Kenya’s unemployment rate is expected to raise higher after the Kenya Bureau of Standards (Kebs) moved to enforce a tough restriction on the importation of used car parts.
Thousands of second-hand motor vehicle spare parts dealers are staring at a bleak future following the new Kebs rules.
The standards agency, in a notice sent out to pre-shipment cargo inspectors, has specified 17 categories of second-hand spare parts that are banned from entry into the country in a policy shift intended to rid the market of the used car parts.
The policy change is part of the government’s agenda to gradually phase out second-hand vehicles with the ultimate aim of creating substantial demand for new, locally-assembled vehicles.
The Ministry of Industrialisation has been developing regulations in the controversial National Automotive Policy intended to restrict import of used cars that are older than five years, arguing that this will boost local manufacturers and create high-quality jobs in the long run.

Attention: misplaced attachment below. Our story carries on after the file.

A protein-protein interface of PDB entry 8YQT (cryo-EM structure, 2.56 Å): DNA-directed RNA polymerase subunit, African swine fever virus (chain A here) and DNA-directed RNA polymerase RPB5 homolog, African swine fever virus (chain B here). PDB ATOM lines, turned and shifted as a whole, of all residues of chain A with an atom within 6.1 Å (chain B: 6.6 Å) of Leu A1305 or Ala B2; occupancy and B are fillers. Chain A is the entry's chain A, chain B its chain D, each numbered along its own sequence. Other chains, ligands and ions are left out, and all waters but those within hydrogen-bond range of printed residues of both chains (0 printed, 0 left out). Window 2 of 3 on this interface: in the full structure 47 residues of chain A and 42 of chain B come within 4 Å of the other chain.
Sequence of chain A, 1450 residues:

The law currently allows import of second-hand vehicles that are up to eight years old.
Kebs Corporate Communications Manager Phoebe Gituku said the restriction applies only to used car parts and does not put any barriers for importers of new spares.
The Kebs notice is pegged on the agency’s standard KS2190:2013. This requires that parts like tyres, tie-rod-ends, bearings, spark plugs, clutch plates, brake pads, tubes, brake hose pipes, rubber bushes, filters, pressure plates, rack ends, ball joints, break and clutch cables among others are to be imported only as new.